“SO, how’s the weather out there?” I ask.
“Windy but not too cold. Pack a light jacket. Phone signal is rare. 3G or LTE is non-existent. No pool, no TV and no Internet at the hotel. No wifi anywhere. Be prepared to go back to old times. Social media is non-existent here.”
As my friend describes my upcoming destination, I think to myself, “I love it already.” I message back, “That’s great! My problems won’t be able to reach me. I’ll bring some books.”
“Do all your Internet stuff before you depart and tell your closest friends about your unavailability. And bring cash. No credit cards accepted here.”
“Thanks for the heads up,” I tell him. “Hope you’re enjoying your time there. I can sort of feel your pain somehow.”
“Hahahaha. It’s quite an experience. I was not prepared for this place to be this ancient,” he tells me.
Well, I was. I’ve been prepared for Batanes for some time now. I’m not sure when I started planning to go but certainly long before I stepped into Easter Island. And that was 2009 so I’ve probably been dreaming of Batanes for a decade now.
But somehow, each year, Batanes would get pushed back for some other destination that seemed more urgent and exciting. Last year, however, my life changed—forever. I decided to take a closer look at all the stuff that has taken a backseat in my life and say to myself, “now or never.” That’s how I found myself in Batanes.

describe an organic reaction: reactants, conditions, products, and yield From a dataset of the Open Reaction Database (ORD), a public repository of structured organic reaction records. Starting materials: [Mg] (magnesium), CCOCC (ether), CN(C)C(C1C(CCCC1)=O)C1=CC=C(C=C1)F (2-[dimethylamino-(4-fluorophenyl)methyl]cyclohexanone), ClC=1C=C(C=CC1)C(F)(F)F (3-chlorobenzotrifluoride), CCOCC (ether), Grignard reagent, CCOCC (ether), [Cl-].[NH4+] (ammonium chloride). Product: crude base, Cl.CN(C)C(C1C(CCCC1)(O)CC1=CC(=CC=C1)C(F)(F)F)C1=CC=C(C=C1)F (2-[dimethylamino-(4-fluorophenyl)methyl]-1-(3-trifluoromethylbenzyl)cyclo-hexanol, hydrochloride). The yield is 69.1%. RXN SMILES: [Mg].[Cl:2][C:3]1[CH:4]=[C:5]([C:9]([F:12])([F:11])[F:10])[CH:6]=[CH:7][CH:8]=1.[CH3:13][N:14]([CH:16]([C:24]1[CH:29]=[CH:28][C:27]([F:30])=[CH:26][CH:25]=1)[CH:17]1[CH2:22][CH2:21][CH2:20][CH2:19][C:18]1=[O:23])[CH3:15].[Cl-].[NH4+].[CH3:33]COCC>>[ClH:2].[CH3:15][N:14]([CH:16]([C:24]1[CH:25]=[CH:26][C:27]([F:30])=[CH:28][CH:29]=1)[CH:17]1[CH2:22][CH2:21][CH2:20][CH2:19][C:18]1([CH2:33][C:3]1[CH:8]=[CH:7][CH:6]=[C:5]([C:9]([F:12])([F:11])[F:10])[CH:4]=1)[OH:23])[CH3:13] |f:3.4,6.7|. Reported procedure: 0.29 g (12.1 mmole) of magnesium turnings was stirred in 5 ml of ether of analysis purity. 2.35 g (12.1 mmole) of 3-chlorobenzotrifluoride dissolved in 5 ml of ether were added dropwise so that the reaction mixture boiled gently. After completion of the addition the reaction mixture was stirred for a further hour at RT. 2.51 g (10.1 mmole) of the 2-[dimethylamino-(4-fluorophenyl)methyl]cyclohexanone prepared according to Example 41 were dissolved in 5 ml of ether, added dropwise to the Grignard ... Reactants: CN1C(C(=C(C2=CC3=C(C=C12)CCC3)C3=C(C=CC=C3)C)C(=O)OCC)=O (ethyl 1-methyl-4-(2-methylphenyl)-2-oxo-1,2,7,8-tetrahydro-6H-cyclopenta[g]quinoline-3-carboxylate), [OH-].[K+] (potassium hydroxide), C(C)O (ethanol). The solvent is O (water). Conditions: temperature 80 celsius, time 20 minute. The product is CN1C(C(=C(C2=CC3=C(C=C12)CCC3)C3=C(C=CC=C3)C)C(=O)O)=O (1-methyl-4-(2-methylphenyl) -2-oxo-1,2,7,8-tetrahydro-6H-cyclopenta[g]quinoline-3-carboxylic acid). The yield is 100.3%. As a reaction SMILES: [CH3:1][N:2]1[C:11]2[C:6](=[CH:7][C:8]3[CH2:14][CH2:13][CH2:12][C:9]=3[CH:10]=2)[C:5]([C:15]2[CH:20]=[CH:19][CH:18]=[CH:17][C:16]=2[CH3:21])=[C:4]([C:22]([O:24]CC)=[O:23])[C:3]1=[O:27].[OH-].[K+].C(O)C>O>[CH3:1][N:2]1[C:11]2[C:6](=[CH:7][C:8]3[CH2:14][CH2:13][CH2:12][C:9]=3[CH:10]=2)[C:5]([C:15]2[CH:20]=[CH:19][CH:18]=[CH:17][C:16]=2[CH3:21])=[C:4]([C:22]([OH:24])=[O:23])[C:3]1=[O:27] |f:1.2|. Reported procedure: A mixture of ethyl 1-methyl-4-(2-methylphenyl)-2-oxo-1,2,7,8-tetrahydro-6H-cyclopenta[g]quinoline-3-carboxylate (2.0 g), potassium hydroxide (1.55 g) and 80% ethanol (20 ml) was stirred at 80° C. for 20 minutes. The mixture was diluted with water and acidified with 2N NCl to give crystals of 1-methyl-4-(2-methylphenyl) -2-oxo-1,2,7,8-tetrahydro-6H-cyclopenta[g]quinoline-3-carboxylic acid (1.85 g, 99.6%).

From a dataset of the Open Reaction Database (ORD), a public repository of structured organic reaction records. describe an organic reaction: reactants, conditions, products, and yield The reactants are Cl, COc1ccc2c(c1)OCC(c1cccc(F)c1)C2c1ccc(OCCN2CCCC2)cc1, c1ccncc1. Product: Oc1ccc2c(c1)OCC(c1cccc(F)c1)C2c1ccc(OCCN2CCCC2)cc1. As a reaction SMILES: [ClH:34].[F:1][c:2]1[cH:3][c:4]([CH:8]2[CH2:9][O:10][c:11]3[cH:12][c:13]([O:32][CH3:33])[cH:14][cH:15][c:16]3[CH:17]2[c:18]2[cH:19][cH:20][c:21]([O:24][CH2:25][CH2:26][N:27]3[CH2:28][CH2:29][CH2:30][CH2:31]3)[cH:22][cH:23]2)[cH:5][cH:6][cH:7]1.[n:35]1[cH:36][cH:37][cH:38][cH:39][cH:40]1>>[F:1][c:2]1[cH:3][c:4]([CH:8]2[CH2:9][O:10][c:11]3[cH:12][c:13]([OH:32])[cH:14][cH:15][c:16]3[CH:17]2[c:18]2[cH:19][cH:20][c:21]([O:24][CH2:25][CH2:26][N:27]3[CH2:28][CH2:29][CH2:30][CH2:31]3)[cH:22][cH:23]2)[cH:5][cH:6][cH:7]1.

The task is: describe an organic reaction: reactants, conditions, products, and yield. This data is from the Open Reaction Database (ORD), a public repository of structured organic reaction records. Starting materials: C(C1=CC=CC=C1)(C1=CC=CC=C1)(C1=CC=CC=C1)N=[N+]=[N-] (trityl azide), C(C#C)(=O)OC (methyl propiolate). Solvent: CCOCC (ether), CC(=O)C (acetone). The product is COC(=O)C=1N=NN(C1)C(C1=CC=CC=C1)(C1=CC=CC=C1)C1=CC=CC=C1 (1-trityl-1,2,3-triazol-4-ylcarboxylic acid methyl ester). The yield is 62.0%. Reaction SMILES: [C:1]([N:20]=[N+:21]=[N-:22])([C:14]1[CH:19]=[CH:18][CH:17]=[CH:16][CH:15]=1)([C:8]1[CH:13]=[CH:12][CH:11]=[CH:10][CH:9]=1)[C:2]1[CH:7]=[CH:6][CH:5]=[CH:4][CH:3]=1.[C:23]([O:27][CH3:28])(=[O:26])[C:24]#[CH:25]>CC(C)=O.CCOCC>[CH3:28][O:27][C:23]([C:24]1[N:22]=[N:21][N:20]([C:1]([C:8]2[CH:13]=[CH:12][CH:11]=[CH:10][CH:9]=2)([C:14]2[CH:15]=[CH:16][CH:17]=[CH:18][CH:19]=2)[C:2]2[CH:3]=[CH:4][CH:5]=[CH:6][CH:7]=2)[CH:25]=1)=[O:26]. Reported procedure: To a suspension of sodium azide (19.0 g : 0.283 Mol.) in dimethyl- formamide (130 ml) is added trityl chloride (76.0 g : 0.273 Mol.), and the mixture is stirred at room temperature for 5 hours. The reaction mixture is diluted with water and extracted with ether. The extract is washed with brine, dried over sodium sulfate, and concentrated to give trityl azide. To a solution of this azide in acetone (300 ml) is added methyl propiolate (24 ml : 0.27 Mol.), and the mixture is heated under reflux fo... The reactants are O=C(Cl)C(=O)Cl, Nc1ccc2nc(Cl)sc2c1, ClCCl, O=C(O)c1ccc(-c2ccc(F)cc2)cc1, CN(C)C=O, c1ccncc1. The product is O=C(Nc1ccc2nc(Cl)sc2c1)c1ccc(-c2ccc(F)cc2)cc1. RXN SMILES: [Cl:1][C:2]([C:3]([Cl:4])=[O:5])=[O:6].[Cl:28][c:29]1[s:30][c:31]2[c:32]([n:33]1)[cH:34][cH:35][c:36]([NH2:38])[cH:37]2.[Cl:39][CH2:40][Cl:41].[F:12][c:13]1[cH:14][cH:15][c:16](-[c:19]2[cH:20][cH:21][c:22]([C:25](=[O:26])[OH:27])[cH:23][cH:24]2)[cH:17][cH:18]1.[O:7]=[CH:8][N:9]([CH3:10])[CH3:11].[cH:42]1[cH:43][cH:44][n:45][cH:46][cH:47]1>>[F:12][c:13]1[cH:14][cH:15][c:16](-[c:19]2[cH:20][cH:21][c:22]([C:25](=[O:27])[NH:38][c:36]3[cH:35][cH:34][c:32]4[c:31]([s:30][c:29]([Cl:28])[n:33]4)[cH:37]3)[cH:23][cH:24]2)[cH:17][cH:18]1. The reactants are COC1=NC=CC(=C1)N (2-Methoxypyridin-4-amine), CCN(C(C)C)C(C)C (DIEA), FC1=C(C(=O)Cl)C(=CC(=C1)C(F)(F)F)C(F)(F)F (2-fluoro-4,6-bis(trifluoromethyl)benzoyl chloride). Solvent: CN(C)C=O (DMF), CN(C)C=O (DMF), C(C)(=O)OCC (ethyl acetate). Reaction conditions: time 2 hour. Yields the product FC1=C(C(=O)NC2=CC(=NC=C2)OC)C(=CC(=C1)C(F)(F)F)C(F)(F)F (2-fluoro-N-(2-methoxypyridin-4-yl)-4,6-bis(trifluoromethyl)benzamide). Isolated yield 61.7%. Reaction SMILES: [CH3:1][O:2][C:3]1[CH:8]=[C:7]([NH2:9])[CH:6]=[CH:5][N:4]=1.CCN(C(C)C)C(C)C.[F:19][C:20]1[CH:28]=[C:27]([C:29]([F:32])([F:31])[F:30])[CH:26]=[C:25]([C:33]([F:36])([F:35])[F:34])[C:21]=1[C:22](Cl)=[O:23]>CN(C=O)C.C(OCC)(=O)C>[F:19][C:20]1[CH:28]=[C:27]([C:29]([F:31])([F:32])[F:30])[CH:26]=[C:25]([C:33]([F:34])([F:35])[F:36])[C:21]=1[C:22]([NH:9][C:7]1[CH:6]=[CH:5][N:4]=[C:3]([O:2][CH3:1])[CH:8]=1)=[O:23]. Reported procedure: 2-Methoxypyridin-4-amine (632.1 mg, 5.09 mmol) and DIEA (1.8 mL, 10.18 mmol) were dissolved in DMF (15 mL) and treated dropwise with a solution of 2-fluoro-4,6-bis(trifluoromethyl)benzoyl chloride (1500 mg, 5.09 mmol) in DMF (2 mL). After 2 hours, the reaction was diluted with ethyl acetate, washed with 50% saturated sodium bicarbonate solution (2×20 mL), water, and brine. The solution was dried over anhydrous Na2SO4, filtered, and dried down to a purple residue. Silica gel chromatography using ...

I can’t say it was lonely being incommunicado. It was pretty fantastic, in fact—at least for me. It definitely beats moving to Mars permanently. But for those who need to be connected to the Internet 24/7, you will, no doubt, feel severe pangs of separation anxiety.
Not me though. I loved taking a respite from those pesky notifications. I ambitiously packed three books despite the fact that I had a full schedule for the next three days including braving the waters of the Pacific Ocean.
What is a perfect vacation for me? The wind on my face, the ocean on my feet and some physically challenging activities. And what would make it better than perfect? Leaving my comfort zone and doing something new on each trip.
But this vacation was beyond better than perfect—it had a delightful bonus for me. I got to see the sun set every day from my balcony.
Every afternoon, I would sit in the sun, breathe in the fresh air, gaze at the endless green, stare at the crashing waves and commit the moment to memory. And then I would settle on the bench and read my book till the sun set. I call this bliss.
I’m a practical girl but I still wish there was forever—not just now.
There are not enough words to describe the beauty of Batanes and there are not enough pictures to do it justice.
“When people ask what I see in you, I just smile and look away because I’m afraid if they knew, they’d fall in love with you too.”